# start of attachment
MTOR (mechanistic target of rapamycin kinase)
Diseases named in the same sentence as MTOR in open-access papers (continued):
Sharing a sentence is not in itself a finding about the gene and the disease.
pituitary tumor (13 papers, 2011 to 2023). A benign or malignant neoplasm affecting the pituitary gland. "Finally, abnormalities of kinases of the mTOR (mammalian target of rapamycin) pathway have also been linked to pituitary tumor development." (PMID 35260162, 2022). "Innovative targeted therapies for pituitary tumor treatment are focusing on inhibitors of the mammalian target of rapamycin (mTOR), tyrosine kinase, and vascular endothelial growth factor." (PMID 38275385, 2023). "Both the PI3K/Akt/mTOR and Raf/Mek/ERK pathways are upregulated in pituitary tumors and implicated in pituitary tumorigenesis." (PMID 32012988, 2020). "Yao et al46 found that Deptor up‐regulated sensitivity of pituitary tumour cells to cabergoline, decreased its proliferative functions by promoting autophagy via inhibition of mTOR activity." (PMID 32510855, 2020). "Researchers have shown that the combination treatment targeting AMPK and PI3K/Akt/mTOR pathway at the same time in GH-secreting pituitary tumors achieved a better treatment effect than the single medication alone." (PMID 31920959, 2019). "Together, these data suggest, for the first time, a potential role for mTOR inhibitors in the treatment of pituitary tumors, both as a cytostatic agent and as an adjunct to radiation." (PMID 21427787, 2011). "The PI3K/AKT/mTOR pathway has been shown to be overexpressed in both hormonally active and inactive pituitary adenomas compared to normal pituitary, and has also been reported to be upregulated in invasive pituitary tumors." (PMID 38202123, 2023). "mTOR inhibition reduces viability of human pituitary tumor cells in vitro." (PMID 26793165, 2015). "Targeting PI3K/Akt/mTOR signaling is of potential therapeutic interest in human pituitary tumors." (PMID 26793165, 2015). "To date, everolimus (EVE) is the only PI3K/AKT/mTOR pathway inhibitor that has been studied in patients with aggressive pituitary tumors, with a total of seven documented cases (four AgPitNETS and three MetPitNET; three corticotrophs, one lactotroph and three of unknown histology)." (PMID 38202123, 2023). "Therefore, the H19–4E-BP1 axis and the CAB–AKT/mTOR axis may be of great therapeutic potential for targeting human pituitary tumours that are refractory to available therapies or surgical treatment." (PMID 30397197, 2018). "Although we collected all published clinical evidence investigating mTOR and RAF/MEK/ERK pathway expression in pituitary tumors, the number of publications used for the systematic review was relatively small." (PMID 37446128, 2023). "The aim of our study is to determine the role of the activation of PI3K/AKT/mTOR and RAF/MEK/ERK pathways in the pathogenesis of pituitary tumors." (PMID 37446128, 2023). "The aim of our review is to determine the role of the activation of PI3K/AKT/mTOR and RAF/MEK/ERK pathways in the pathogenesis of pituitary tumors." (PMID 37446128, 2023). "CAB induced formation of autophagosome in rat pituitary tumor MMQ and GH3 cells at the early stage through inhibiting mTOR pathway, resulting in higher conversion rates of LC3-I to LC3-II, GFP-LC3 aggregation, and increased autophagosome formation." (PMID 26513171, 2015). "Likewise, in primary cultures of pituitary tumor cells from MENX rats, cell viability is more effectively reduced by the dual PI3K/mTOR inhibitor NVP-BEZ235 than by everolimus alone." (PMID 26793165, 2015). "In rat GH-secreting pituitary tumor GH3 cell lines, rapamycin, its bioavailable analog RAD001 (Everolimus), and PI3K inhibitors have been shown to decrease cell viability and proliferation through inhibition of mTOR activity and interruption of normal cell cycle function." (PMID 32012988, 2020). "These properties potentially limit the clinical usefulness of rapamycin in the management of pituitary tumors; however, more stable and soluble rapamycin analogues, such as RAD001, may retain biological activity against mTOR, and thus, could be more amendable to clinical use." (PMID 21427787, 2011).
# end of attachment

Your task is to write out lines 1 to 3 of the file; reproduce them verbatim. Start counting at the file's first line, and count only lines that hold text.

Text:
MTOR (mechanistic target of rapamycin kinase)
Diseases named in the same sentence as MTOR in open-access papers (continued):
Sharing a sentence is not in itself a finding about the gene and the disease.